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Neuroimage. 2019 Aug 15;197:13-23. doi: 10.1016/j.neuroimage.2019.04.048. Epub 2019 Apr 20.

Visual temporal frequency preference shows a distinct cortical architecture using fMRI.

Author information

1
Section on Functional Imaging Methods, Laboratory of Brain and Cognition, National Institute of Mental Health, National Institutes of Health, Bethesda, MD, USA. Electronic address: yuhui.chai@nih.gov.
2
Section on Functional Imaging Methods, Laboratory of Brain and Cognition, National Institute of Mental Health, National Institutes of Health, Bethesda, MD, USA.
3
Functional MRI Core, National Institute of Mental Health, National Institutes of Health, Bethesda, MD, USA.
4
Laboratory of Brain and Cognition, National Institute of Mental Health, National Institutes of Health, Bethesda, MD, USA.
5
Section on Functional Imaging Methods, Laboratory of Brain and Cognition, National Institute of Mental Health, National Institutes of Health, Bethesda, MD, USA; Functional MRI Core, National Institute of Mental Health, National Institutes of Health, Bethesda, MD, USA.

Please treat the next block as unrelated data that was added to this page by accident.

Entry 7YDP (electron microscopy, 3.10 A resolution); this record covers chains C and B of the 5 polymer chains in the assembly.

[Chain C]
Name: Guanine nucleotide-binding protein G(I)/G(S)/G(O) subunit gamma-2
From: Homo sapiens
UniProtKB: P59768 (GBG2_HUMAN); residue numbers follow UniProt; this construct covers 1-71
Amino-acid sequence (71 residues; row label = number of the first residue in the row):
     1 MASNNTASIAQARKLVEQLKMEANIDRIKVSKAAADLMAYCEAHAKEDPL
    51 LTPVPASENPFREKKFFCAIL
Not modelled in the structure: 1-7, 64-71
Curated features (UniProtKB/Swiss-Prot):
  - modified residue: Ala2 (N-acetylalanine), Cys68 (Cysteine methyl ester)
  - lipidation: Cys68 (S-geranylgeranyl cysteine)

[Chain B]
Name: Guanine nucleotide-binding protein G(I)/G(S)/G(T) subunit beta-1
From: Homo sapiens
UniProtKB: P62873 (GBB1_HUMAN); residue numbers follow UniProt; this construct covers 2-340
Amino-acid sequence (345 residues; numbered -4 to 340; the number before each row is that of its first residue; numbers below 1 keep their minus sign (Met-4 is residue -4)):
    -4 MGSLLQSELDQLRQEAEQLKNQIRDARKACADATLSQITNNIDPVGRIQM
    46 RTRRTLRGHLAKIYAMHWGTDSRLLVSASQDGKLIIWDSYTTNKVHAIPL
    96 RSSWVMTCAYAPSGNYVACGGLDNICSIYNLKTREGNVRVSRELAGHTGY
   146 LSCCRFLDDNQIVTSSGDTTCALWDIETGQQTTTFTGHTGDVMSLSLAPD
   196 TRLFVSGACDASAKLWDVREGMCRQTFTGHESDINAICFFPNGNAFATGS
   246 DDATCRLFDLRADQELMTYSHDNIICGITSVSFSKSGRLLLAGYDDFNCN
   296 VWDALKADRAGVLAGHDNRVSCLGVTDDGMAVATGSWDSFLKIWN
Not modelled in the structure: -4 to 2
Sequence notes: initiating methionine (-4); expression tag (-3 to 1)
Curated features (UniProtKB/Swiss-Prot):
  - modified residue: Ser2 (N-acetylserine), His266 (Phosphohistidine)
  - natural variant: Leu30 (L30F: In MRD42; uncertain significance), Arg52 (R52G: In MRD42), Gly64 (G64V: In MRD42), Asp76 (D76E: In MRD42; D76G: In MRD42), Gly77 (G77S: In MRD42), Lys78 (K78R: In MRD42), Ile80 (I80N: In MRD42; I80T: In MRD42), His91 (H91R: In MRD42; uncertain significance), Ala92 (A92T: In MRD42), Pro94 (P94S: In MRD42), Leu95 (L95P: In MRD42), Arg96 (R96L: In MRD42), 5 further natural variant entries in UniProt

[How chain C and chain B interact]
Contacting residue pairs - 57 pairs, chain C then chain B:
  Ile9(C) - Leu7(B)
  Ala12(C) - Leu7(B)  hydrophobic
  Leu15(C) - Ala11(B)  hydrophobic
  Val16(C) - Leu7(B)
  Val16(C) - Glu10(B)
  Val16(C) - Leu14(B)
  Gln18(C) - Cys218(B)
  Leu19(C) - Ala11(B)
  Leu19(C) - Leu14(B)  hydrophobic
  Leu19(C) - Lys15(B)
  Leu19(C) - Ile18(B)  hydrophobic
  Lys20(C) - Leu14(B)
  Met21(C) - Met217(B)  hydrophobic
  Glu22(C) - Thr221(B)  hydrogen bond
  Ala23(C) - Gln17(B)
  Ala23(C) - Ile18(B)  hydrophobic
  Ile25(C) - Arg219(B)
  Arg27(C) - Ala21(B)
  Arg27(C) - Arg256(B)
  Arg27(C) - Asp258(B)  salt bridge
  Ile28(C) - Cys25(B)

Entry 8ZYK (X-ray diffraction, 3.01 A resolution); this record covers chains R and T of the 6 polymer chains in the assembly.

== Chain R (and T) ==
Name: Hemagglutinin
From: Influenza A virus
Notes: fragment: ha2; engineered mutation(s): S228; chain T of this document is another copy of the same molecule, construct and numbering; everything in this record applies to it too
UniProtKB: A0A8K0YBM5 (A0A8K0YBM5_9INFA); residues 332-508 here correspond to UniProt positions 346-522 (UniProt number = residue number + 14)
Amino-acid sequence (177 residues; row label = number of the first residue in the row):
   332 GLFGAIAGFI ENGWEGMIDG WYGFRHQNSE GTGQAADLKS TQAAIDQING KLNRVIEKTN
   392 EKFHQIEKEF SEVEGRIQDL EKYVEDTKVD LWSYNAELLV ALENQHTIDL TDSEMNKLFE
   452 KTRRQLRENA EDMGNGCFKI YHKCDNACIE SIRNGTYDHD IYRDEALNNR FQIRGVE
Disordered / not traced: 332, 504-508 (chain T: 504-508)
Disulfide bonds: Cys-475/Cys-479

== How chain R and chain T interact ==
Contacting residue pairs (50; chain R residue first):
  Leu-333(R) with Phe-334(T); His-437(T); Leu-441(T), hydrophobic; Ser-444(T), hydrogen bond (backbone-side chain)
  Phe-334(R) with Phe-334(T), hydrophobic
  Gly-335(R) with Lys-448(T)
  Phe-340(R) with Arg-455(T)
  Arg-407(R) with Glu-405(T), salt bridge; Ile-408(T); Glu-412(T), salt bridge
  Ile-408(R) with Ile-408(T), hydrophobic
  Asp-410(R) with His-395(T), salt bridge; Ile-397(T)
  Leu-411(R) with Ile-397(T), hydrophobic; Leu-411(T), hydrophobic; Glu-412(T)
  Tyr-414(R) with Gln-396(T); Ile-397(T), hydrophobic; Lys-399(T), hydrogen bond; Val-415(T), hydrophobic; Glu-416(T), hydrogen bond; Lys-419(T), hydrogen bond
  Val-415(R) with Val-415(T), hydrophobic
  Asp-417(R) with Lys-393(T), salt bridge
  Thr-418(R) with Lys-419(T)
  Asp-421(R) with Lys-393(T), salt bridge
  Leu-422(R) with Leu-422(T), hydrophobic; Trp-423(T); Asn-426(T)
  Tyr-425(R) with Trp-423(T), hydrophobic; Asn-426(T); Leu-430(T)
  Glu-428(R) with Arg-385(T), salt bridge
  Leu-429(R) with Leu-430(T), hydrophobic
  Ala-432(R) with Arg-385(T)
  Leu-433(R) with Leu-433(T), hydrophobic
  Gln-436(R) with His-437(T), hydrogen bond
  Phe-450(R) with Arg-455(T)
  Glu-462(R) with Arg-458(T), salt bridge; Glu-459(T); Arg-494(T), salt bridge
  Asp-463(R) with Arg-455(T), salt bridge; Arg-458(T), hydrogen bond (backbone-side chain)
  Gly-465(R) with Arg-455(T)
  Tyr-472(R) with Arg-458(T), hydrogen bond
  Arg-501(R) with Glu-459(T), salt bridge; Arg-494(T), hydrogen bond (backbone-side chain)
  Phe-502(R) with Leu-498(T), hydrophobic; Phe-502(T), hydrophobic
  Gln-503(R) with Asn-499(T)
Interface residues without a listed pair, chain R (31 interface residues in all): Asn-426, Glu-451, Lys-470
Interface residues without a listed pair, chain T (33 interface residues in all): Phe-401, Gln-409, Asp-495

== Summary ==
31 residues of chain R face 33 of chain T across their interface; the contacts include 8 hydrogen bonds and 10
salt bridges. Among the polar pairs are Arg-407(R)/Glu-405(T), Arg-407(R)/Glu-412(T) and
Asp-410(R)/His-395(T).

Abstract

Studies of visual temporal frequency preference typically examine frequencies under 20 Hz and measure local activity to evaluate the sensitivity of different cortical areas to variations in temporal frequencies. Most of these studies have not attempted to map preferred temporal frequency within and across visual areas, nor have they explored in detail, stimuli at gamma frequency, which recent research suggests may have potential clinical utility. In this study, we address this gap by using functional magnetic resonance imaging (fMRI) to measure response to flickering visual stimuli varying in frequency from 1 to 40 Hz. We apply stimulation in both a block design to examine task response and a steady-state design to examine functional connectivity. We observed distinct activation patterns between 1 Hz and 40 Hz stimuli. We also found that the correlation between medial thalamus and visual cortex was modulated by the temporal frequency. The modulation functions and tuned frequencies are different for the visual activity and thalamo-visual correlations. Using both fMRI activity and connectivity measurements, we show evidence for a temporal frequency specific organization across the human visual system.

KEYWORDS:

Connectivity; Temporal frequency; Thalamo-visual correlation; Visual frequency; fMRI

PMID:
31015027
PMCID:
PMC6591056
[Available on 2020-08-15]
DOI:
10.1016/j.neuroimage.2019.04.048

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